A Collection of English Poems, 1660-1800

By Ronald S. Crane | Go to book overview

The Sides did appear,

And the Bottom how deep; 15
His Torments projecting,
And sadly reflecting,
That a Lover forsaken
A new Love may get;
But a Neck, when once broken, 20
Can never be set:
And, that he cou'd die
Whenever he wou'd;
But, that he cou'd live
But as long as he cou'd: 25
How grievous soever
The Torment might grow,
He scorn'd to endeavour
To finish it so.
But Bold, Unconcern'd 30
At Thoughts of the Pain,
He calmly return'd
To his Cottage again.


To His Book1

GO, LITTLE book, and to the world impart,
The faithful image of an am'rous heart;
Those who love's dear, deluding pains have known,
May in my fatal stories read their own.

Those who have liv'd from all its torments free, 5
May find the thing they never felt, by me;
Perhaps advis'd, avoid the guilded bait,
And, warn'd by my example, shun my fate.
While with calm joy, safe landed on the coast,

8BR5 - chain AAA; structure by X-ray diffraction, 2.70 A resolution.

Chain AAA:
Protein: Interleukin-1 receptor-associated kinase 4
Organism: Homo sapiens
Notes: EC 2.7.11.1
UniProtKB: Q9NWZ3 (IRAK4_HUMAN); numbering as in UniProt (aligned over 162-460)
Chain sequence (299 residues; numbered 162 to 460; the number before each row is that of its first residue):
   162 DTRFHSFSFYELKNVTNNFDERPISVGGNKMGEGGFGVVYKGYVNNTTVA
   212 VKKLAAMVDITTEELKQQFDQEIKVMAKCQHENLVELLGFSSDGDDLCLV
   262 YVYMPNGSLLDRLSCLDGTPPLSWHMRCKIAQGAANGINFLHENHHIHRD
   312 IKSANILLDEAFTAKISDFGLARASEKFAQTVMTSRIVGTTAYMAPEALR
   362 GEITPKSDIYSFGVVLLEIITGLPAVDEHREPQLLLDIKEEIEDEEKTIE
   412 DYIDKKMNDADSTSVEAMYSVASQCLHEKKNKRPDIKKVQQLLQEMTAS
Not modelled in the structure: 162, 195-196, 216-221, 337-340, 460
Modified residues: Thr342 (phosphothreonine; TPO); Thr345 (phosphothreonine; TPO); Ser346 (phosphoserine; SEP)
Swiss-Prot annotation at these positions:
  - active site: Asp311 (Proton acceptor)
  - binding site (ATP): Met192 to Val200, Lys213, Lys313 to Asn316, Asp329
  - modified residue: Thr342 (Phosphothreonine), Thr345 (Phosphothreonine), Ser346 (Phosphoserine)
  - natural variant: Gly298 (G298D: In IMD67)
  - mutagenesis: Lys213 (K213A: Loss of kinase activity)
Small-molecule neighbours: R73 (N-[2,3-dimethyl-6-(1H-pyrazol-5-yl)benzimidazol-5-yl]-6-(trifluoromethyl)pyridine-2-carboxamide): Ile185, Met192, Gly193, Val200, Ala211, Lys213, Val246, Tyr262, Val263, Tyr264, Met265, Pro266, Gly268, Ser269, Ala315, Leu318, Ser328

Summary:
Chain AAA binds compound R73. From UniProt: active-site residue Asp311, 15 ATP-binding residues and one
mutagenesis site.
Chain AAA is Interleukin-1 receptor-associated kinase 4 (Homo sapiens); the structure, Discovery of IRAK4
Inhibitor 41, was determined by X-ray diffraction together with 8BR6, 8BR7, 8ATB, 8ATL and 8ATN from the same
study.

I view the waves on which I once was tost. 10
Love is a medley of endearments, jars,
Suspicions, quarrels, reconcilements, wars;
Then peace again. Oh! wou'd it not be best,
To chase the fatal poison from our breast?
But since so few can live from passion free, 15
Happy the man, and only happy he,
Who with such lucky stars begins his love,
That his cool judgment does his choice approve.
Ill-grounded passions quickly wear away;
What's built upon esteem, can ne'er decay. 20

____________________
1
Published in Works, 1736. Text of The Works of the Most Celebrated Minor
Poets
. Volume II, 1749.

-244-

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